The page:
So today on Facebook I posted a piece written by a black woman who was raised by white parents which Gloria Steinem had originally posted. It’s been up for a few hours and there’s only one comment. No likes. A friend of mine “unliked” it saying it was biased. I think it’s right on. The writer describes what it’s like to be black in a world where racial profiling is a part of our national profile. It’s a very moving and passionate piece expressing what the writer feels in her own life and asking us, the white people of the world, to do something. She says that prejudice can only be changed by the people who are prejudiced. We are all prejudiced. We can’t help it. No matter what the reality was of the shooting incident in Ferguson, the cops there would probably have hesitated if the guy had been white. Yes, he may have robbed a convenience store prior to the incident, but that mean he should be shot on sight? The only way we can have true equality as a society is if those of us who are in the position to speak up do so. What would it be like if everyone was “colorblind”? It’s not up to the underdog to change things, it’s up to the people of the world who never had to worry about being the underdog. Change happens at the top of any organization. If everyone made an effort to look at their own misplaced fear of those who are different than we are, interesting and positive things will happen.

Hybrid Drivers: Angry or Not?

Hybrid Drivers: Compassionate or Insane?

So every morning Stan and I go for a two mile walk long before most normal folks have even batted one eye. It’s really lovely here by the bay and one can hear many sweet, early morning noises. I used to listen to the news on my IPHONE but one day the battery died and I realized it was much nicer to hear only the natural noise of the neighborhood. We walk up a long set of stairs about half way through the walk and Stanley tries to delay things by pretending to have to pee or sniff the very important grasses along the way.

At the top of the stairs there is a fairly busy street that runs across Sausalito and up to the highway. The street is narrow and it is difficult for two cars to pass one another due to this narrowness as well as the cars parked on the side of the street. As we walk along this street we often pull into a small space between the parked cars to allow a car to safely pass us. I hear the cars coming and usually find a place to pull into with Stanley as I find it safer for both of us.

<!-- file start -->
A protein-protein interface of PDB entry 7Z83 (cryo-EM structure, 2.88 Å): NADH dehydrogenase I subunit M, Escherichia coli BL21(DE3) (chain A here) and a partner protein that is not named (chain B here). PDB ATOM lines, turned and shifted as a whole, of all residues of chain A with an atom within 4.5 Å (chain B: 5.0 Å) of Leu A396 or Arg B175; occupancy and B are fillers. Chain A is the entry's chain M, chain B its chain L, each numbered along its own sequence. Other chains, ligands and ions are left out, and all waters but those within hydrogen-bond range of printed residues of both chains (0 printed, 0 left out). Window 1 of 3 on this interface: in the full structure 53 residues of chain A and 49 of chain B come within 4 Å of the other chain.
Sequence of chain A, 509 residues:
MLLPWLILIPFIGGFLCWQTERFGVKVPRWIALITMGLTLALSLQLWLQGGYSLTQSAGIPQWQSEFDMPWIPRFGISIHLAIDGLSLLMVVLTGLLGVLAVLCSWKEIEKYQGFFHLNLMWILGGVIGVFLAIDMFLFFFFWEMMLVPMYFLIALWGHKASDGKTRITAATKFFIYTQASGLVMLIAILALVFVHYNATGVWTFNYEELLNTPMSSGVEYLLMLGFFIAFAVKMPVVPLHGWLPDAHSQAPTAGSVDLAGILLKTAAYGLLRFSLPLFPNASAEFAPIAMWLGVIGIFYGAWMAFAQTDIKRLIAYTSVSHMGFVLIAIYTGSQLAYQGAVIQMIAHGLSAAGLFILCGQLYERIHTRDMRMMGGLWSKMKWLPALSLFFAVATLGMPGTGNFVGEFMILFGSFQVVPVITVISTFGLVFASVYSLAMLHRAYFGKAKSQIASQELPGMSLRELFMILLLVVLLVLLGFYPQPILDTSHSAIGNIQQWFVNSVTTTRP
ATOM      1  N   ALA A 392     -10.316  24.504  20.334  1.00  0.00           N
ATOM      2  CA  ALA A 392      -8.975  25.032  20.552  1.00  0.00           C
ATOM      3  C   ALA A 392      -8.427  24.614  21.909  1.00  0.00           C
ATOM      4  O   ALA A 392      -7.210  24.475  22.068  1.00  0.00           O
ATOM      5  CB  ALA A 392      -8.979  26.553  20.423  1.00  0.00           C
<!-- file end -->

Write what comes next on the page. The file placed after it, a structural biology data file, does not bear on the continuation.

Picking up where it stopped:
Now I think of myself as a patient person as well as one who tries to be courteous to others but these days I have noticed there is a war starting in our neighborhood. The hybrid car drivers are really angry and have no patience at all. I noticed this a few years ago on the highway when I became aware of the speed and aggression of Hybrid car drivers. It actually frightened me. So I began to hypothesize about why this was happening. Did the bulk of hybrid drivers buy the cars because they wanted to save money on gas? Did they buy hybrid cars because it was better for the environment? I really don’t know the answer to these questions but I do know that for the most part hybrid car drivers are really pissed they are in these cars in the first place and seem determined to show the rest of the world how aggressively they can drive and how fast they can go.

The other morning Stanley and I were honked at by a hybrid driver who had silently driven up on us and even though we were within our rights to be walking on the side of the road, the driver apparently felt we weren’t giving her enough attention.

The honk was really loud and made both of us jump. I turned, startled by the noise and thinking there was a real problem, only to see that this woman wanted to go even faster than she had been and I was delaying her by seconds by walking my dog around a car.

Now I am perplexed. Isn’t part of the thinking in having a hybrid about being environmentally aware and isn’t sound a part of that awareness?

Isn’t there another solution? Like rolling down her window and calling out,” Excuse me, please?”

The one thing I have managed to maintain (knock on wood!) in my old age is my hearing and those hybrids are really quiet! If I were driving one I would worry about honking at people at such close range thinking I might hurt their ears or be bothered by my rudeness.

The last time something like this happened a young man honked at me and I shouted out at him, “That’s very rude!”

I know, I know. I should learn to just ignore these people but I can’t because I think they have no idea what they are doing.

This young man stopped his car and asked me what I had said which was very strange as I know he heard me. Perhaps he wanted to become belligerent with a 5’5 inch 120 pound lady walking a beige Chihuahua who is really a mutt but is so much more! In any case I said that he would probably have a heart attack if he didn’t learn to calm down and become a more patient driver. Then I told him meditation might help and that there was a class in the evening right down the hill.

He sat there in his car with his mouth open and then just floored his gas pedal and shot off into the morning. You can’t tell me these folks are happy.

So here’s what I think. I think the hybrid drivers are sheepish about their cars and want to prove to the world how powerful they are both mechanically as well as spiritually and they are unable to do either.

I will never drive a hybrid car as I would never progress beyond my own driveway. I like to make a lot of noise when making an entrance!